“Higher-income schools tend to have college-going expectations and cultures, highly active parental groups, and strong teachers compared to high-poverty schools. While there is often an initial period of adjustment for low-income students,” Kahlenberg said, “the long-run benefits are undeniable.”

Smith has been teaching English for a decade at Marshall High, where all 47 classroom teachers are white in a building that is now about one-fifth minority. The district recently allowed a Bridge reporter to sit in on Smith’s class and talk with students and teachers at the school.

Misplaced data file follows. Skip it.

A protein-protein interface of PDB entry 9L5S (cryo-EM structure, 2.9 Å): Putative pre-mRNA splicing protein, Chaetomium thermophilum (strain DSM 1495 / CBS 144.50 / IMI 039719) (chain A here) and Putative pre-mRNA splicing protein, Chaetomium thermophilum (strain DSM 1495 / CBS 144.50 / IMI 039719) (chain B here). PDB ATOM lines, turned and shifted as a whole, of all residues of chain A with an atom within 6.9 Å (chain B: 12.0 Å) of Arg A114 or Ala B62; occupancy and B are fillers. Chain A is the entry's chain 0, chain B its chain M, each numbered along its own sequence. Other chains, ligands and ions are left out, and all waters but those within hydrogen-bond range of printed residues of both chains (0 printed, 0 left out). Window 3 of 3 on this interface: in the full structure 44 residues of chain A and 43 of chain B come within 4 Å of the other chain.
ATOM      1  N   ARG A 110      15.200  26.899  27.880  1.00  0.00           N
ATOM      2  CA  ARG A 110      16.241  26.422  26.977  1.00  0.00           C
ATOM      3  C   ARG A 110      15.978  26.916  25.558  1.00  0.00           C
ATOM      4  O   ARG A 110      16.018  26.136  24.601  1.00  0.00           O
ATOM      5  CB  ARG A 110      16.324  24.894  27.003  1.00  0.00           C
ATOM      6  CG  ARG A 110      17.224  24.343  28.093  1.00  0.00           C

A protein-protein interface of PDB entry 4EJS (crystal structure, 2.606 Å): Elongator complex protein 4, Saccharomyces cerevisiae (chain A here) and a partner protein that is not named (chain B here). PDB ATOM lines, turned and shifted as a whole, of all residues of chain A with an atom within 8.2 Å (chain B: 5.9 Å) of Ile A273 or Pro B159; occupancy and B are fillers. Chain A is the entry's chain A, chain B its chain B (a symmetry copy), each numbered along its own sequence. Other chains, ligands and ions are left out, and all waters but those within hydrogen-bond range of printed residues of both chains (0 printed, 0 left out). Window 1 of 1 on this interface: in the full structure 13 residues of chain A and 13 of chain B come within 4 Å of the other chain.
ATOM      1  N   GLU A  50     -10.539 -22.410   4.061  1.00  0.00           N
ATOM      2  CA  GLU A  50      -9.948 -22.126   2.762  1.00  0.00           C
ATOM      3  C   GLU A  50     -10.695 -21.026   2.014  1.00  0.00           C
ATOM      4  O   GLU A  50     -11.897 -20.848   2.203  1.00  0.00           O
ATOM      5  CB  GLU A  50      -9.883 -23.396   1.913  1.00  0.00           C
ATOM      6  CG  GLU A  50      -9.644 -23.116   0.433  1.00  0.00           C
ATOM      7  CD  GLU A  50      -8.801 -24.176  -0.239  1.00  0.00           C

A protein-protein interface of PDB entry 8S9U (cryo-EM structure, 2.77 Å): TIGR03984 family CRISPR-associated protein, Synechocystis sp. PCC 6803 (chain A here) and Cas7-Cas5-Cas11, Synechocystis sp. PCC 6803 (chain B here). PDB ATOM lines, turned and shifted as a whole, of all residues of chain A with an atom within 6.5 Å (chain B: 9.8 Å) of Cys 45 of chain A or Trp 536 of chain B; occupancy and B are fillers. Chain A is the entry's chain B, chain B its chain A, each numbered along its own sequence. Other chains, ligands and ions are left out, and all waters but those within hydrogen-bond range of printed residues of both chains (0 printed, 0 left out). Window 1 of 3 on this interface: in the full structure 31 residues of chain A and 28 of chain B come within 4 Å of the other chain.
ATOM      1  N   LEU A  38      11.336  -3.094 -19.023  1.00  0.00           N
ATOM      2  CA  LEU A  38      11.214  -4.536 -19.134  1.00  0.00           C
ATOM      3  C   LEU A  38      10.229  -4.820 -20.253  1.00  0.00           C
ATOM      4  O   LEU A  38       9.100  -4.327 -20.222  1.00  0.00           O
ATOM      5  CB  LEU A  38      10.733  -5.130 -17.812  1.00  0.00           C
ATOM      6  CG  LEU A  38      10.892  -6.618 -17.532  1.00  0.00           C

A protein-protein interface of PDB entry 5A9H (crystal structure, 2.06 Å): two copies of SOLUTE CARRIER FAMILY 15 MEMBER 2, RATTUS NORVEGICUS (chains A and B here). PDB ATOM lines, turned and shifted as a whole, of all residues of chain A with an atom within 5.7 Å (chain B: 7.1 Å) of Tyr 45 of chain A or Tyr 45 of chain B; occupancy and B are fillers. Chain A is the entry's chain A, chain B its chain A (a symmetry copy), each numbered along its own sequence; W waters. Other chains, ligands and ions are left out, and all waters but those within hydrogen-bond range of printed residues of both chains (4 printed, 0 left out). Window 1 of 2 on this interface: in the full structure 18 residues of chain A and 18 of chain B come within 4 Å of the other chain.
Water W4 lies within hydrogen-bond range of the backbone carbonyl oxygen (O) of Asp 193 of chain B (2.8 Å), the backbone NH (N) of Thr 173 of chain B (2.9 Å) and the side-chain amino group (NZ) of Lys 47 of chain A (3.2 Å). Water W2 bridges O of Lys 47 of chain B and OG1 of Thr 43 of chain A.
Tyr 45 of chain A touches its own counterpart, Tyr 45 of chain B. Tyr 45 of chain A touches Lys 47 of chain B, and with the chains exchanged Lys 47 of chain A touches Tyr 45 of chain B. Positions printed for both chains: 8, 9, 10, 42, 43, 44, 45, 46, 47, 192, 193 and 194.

“Our rich Marshall kids I guarantee have more resources than our Albion kids. Why wouldn’t they have more success?” – Julie Smith, 12th grade English teacher, Marshall High

“I didn’t grow up in an environment like that,” Smith said of her new students from Albion. “Marshall is not like that. We’re trying to understand how they (Albion students) react to things.”

In one class early on, a shouting match erupted between Albion and Marshall students when an Albion student was playing music in the back of the room during a movie about Henry Ford. “I told him, ‘Are you flipping stupid? Turn off your music,’” recalled a Marshall student.

That incident, in the first week of school in September, hasn’t been repeated, the student said. Different schools, different expectations.

“You become what people expect of you,” Smith said.

A longer road